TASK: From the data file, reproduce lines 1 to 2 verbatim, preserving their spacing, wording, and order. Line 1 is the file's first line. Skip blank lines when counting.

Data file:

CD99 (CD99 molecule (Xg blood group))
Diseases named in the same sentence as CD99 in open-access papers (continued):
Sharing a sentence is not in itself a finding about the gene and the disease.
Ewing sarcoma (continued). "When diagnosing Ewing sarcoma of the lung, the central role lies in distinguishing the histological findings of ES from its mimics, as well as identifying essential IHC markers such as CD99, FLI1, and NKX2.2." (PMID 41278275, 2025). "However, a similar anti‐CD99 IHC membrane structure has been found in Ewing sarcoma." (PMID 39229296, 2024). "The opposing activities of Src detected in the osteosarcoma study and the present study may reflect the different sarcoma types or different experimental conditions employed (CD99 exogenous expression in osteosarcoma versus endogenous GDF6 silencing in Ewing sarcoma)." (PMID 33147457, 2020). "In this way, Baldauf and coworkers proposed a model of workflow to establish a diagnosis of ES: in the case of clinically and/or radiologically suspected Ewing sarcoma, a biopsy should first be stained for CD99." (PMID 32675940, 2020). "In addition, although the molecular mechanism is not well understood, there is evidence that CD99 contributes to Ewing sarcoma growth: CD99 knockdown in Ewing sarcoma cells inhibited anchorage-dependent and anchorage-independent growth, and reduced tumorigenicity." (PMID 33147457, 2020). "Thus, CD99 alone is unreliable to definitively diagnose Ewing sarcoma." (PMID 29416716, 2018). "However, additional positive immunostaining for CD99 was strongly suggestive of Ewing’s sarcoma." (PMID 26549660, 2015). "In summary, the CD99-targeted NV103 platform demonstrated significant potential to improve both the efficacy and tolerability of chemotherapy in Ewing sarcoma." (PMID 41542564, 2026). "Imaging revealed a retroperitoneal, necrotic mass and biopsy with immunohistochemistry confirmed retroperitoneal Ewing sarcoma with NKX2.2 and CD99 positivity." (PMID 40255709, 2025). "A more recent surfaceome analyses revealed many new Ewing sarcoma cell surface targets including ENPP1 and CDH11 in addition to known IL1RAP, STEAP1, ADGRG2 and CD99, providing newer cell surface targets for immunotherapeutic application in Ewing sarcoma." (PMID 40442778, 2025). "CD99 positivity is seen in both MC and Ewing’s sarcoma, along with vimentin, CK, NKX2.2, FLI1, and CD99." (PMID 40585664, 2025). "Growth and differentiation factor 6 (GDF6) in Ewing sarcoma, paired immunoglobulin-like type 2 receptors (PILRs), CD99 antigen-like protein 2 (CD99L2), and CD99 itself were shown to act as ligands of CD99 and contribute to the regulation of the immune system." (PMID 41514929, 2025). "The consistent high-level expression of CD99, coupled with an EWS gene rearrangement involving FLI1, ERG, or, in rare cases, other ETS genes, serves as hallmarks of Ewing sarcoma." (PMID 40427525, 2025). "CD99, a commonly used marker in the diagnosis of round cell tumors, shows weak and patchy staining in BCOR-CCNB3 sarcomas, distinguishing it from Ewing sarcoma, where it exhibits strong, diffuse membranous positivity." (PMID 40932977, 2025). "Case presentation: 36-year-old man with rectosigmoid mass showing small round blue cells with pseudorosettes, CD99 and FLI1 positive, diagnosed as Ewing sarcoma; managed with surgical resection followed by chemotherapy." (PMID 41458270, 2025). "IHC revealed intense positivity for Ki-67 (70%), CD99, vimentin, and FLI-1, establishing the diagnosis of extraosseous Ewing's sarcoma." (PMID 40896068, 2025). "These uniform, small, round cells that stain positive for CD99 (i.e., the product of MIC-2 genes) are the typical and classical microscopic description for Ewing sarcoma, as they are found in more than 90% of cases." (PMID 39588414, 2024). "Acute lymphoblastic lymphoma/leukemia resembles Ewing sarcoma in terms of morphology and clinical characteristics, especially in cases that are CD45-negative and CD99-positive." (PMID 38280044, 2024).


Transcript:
CD99 (CD99 molecule (Xg blood group))
Diseases named in the same sentence as CD99 in open-access papers (continued):